US 4698843 A
A multistage pyramid analyzer, modified to include extrapolation of the input to each stage, together with a pyramid synthesizer, may be used for filling in one or more void defects in an image to provide a natural looking processed image.
1. An image processing method for filling in at least one void defect in a relatively high-resolution sampled original image, wherein said image occupies a region of n-dimensional space, where n is an integer having a value of at least one, and said void defect is comprised of a plurality of contiguous zero-valued samples occupying a certain sub-region of said region, whereby the perimeter of said void sub-region forms a boundary between the zero-valued samples of said void sub-region and image-defining valued samples surrounding that void sub-region; and wherein said sampled original image in each dimension thereof has a given relatively high sample density; said method comprising the steps of:
(a) employing the image-defining valued samples surrounding said void sub-region to derive therefrom extrapolated-valued samples and replacing only those zero-valued samples that form the perimeter of said void sub-region with said extrapolated-valued samples, thereby to derive a modified image in which said void sub-region of zero-valued samples is reduced in size and the perimeter of said reduced-size void sub-region has a perimeter that is situated a single sample distance from the perimeter of said void sub-region prior to said replacement,
(b) low-pass filtering and sub-sampling said modified image to derive a lower resolution sampled image having a sample density in each dimension thereof which is one-half of that of said modified image.
(c) substituting said lower resolution sampled image for said sampled original image and repeating steps (a) and (b) as many times as is required to derive a processed sampled image in which said void sub-region is completely filled in.
2. The method defined in claim 1, wherein step (c) further includes the step of employing expansion and interpolation to derive said processed sampled image with samples having the same given relatively high sample density in each dimension thereof as said sampled original image.
3. The method defined in claim 1, wherein n is equal to two.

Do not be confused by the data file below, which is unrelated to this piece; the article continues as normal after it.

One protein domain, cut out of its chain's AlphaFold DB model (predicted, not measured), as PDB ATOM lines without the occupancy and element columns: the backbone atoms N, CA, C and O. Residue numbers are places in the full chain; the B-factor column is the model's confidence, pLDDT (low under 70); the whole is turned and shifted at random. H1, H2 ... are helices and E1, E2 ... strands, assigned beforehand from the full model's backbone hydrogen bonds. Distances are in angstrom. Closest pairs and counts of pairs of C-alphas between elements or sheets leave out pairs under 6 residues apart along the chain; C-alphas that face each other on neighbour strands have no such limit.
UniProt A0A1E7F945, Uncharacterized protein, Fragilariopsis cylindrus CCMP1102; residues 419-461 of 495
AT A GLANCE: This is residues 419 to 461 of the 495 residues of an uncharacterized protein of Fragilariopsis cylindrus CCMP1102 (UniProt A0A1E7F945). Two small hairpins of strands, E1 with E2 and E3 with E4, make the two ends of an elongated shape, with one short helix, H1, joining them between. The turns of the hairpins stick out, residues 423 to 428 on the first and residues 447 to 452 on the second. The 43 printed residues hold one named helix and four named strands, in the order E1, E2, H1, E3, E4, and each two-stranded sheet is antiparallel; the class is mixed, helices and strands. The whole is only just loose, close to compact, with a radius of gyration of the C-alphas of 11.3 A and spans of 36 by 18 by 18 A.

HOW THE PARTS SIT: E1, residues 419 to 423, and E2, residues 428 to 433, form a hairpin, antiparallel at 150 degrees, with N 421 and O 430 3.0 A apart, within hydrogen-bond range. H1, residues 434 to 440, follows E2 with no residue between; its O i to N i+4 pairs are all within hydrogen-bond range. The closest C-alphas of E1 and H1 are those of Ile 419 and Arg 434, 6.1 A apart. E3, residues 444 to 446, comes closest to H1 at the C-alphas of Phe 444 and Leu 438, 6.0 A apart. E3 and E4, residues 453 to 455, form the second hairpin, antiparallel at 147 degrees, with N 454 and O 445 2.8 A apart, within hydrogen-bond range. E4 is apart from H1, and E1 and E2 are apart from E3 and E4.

I. Field of the Invention
This invention relates to an image processing method for filling in at least one void defect in a relatively high-resolution sampled original image.
II. Description of the Prior Art
One of the inventors of the present invention, Dr. Peter J. Burt, has developed an image-processing algorithm, known as the "Burt Pyramid," which is discussed in some detail in several articles that are listed in U.S. Pat. No. 4,674,125, filed Apr. 4, 1984, by Carlson et al., and assigned to the same assignee as the present invention (the subject matter of this U.S. Pat. No. 4,674,125 being incorporated by reference herein). This copending application has matured into U.S. Pat. No. 4,674,125 issued June 16, 1987 and entitled "Real-Time Hierarchal Pyramid Signal Processing Apparatus". One of the articles listed in U.S. Pat. No. 4,674,125, which is of particular interest in connection with the present invention, is: "A Multiresolution Spline with Applications to Image Mosaics," by Peter J. Burt et al., Image Processing Laboratory, Electrical, Computer, and Systems Engineering Department, Rensselaer Polytechnic Institute, June, 1983. Also incorporated by reference is the subject matter of U.S. Pat. No. 4,661,986, filed May 18, 1984, by Adelson, entitled "Improved Depth-of-Focus Imaging Processing Method," which is also assigned to the same assignee as the present application. U.S. Pat. No. 4,661,986 makes use of the Burt Pyramid for the purpose of synthesizing a relatively large depth-of-focus two-dimensional image of a three-dimensional scene from two or more differently focussed, separate, relatively small depth-of-focus two-dimensional images of this three-dimensional scene.
The present invention is directed to a technique, which may employ the Burt Pyramid, for filling in one or more void defects in an image in a manner which is capable of providing a more natural looking processed image than was heretofore possible. More particularly, the present invention is directed to an image processing method for filling in at least one void defect in a relatively high-resolution sampled original image, in which the image occupies a region of n-dimensional space, where n is an integer having a value of at least 1, and a void defect is comprised of a plurality of contiguous zero-valued samples occupying a certain sub-region of the region. The result is that the perimeter of the void sub-region forms a boundary between the zero-valued samples of the void sub-region and image-defining valued samples surrounding the void sub-region. Further, the sample density of the sampled image in each dimension thereof is relatively high.